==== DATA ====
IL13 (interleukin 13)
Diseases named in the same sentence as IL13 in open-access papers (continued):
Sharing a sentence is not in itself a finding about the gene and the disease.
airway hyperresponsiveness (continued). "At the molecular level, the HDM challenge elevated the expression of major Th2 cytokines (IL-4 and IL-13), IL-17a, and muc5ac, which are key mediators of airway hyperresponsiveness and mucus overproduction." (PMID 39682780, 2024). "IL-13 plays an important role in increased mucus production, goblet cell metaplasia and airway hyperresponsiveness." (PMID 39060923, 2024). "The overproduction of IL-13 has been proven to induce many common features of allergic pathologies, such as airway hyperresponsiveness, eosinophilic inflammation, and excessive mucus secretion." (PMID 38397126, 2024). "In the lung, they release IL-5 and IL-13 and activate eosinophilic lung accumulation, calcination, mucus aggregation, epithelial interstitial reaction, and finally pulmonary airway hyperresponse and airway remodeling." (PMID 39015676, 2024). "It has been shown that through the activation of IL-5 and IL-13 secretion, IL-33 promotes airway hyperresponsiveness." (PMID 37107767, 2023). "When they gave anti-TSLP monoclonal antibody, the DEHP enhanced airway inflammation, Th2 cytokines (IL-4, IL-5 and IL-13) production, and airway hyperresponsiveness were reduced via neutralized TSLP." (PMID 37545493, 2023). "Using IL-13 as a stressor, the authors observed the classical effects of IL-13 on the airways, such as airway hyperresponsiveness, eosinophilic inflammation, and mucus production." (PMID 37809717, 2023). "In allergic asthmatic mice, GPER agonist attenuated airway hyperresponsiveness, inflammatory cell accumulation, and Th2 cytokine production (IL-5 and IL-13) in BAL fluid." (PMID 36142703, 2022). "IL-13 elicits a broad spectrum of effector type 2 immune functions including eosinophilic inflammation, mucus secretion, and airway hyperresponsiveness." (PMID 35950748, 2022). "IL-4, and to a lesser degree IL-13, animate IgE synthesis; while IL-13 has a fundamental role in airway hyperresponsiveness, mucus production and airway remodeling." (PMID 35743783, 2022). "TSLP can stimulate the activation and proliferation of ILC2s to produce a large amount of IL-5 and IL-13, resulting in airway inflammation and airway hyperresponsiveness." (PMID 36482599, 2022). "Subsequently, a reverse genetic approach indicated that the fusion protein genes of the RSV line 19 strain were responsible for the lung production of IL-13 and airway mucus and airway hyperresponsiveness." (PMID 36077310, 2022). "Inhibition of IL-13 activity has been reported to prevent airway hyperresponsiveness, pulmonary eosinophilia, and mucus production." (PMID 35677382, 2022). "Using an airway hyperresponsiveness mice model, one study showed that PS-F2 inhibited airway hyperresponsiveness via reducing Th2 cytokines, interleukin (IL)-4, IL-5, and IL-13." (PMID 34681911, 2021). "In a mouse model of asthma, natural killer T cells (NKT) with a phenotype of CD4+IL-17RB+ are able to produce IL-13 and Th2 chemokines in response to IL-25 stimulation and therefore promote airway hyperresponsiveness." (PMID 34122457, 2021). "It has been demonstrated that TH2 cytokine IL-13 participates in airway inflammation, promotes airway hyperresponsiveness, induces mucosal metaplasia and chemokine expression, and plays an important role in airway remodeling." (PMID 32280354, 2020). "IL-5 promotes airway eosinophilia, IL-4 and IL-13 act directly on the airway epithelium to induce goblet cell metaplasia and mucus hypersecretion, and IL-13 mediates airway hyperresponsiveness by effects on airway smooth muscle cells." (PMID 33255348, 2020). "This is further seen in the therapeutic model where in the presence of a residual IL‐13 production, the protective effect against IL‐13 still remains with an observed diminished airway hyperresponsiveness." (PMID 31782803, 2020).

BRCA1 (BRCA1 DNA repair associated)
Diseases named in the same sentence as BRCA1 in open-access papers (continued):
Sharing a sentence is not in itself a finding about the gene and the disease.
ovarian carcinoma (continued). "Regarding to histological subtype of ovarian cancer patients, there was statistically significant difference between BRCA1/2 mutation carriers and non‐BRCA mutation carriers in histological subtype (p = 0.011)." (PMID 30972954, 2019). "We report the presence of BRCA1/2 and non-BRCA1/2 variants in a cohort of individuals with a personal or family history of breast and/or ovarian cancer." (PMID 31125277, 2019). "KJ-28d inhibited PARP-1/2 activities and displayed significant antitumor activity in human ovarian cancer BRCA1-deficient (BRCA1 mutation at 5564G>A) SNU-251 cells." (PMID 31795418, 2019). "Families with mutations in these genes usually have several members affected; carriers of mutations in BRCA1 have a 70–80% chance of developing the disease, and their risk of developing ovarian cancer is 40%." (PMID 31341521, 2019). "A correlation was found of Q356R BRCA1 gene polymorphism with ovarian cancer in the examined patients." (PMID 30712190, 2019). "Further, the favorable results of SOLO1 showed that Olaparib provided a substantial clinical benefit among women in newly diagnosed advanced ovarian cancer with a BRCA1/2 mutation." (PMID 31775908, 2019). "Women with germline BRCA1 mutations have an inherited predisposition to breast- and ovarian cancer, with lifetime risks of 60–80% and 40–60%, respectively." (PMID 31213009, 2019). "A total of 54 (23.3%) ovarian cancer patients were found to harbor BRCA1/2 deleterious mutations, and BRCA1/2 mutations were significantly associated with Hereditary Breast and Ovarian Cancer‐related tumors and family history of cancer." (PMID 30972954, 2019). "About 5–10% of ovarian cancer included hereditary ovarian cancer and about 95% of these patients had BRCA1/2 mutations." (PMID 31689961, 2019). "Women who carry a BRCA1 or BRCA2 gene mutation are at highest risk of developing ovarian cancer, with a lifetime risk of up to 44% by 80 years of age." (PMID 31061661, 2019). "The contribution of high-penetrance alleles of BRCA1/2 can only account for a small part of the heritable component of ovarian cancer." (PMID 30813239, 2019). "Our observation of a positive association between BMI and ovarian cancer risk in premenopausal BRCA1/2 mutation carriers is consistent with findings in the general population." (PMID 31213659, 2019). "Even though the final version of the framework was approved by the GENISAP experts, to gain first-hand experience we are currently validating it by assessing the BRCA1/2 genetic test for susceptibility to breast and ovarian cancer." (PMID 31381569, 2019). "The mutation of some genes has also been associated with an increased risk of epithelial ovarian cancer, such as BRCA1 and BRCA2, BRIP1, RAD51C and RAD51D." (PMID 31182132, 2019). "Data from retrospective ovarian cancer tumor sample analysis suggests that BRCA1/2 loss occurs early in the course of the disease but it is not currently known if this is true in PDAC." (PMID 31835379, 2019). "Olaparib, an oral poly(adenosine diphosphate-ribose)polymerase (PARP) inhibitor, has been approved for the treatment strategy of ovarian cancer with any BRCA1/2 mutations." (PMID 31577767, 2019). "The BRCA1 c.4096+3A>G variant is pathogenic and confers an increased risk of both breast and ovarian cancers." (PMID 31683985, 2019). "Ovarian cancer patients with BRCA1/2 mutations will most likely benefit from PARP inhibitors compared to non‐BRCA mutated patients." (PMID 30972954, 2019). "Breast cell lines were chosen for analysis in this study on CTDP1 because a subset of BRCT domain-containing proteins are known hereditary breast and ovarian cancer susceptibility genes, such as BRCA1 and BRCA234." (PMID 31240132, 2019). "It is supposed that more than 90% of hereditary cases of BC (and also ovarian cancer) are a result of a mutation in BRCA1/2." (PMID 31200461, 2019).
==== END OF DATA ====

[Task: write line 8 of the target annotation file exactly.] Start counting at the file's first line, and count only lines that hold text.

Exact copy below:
ovarian carcinoma (continued). "Regarding to histological subtype of ovarian cancer patients, there was statistically significant difference between BRCA1/2 mutation carriers and non‐BRCA mutation carriers in histological subtype (p = 0.011)." (PMID 30972954, 2019). "We report the presence of BRCA1/2 and non-BRCA1/2 variants in a cohort of individuals with a personal or family history of breast and/or ovarian cancer." (PMID 31125277, 2019). "KJ-28d inhibited PARP-1/2 activities and displayed significant antitumor activity in human ovarian cancer BRCA1-deficient (BRCA1 mutation at 5564G>A) SNU-251 cells." (PMID 31795418, 2019). "Families with mutations in these genes usually have several members affected; carriers of mutations in BRCA1 have a 70–80% chance of developing the disease, and their risk of developing ovarian cancer is 40%." (PMID 31341521, 2019). "A correlation was found of Q356R BRCA1 gene polymorphism with ovarian cancer in the examined patients." (PMID 30712190, 2019). "Further, the favorable results of SOLO1 showed that Olaparib provided a substantial clinical benefit among women in newly diagnosed advanced ovarian cancer with a BRCA1/2 mutation." (PMID 31775908, 2019). "Women with germline BRCA1 mutations have an inherited predisposition to breast- and ovarian cancer, with lifetime risks of 60–80% and 40–60%, respectively." (PMID 31213009, 2019). "A total of 54 (23.3%) ovarian cancer patients were found to harbor BRCA1/2 deleterious mutations, and BRCA1/2 mutations were significantly associated with Hereditary Breast and Ovarian Cancer‐related tumors and family history of cancer." (PMID 30972954, 2019). "About 5–10% of ovarian cancer included hereditary ovarian cancer and about 95% of these patients had BRCA1/2 mutations." (PMID 31689961, 2019). "Women who carry a BRCA1 or BRCA2 gene mutation are at highest risk of developing ovarian cancer, with a lifetime risk of up to 44% by 80 years of age." (PMID 31061661, 2019). "The contribution of high-penetrance alleles of BRCA1/2 can only account for a small part of the heritable component of ovarian cancer." (PMID 30813239, 2019). "Our observation of a positive association between BMI and ovarian cancer risk in premenopausal BRCA1/2 mutation carriers is consistent with findings in the general population." (PMID 31213659, 2019). "Even though the final version of the framework was approved by the GENISAP experts, to gain first-hand experience we are currently validating it by assessing the BRCA1/2 genetic test for susceptibility to breast and ovarian cancer." (PMID 31381569, 2019). "The mutation of some genes has also been associated with an increased risk of epithelial ovarian cancer, such as BRCA1 and BRCA2, BRIP1, RAD51C and RAD51D." (PMID 31182132, 2019). "Data from retrospective ovarian cancer tumor sample analysis suggests that BRCA1/2 loss occurs early in the course of the disease but it is not currently known if this is true in PDAC." (PMID 31835379, 2019). "Olaparib, an oral poly(adenosine diphosphate-ribose)polymerase (PARP) inhibitor, has been approved for the treatment strategy of ovarian cancer with any BRCA1/2 mutations." (PMID 31577767, 2019). "The BRCA1 c.4096+3A>G variant is pathogenic and confers an increased risk of both breast and ovarian cancers." (PMID 31683985, 2019). "Ovarian cancer patients with BRCA1/2 mutations will most likely benefit from PARP inhibitors compared to non‐BRCA mutated patients." (PMID 30972954, 2019). "Breast cell lines were chosen for analysis in this study on CTDP1 because a subset of BRCT domain-containing proteins are known hereditary breast and ovarian cancer susceptibility genes, such as BRCA1 and BRCA234." (PMID 31240132, 2019). "It is supposed that more than 90% of hereditary cases of BC (and also ovarian cancer) are a result of a mutation in BRCA1/2." (PMID 31200461, 2019).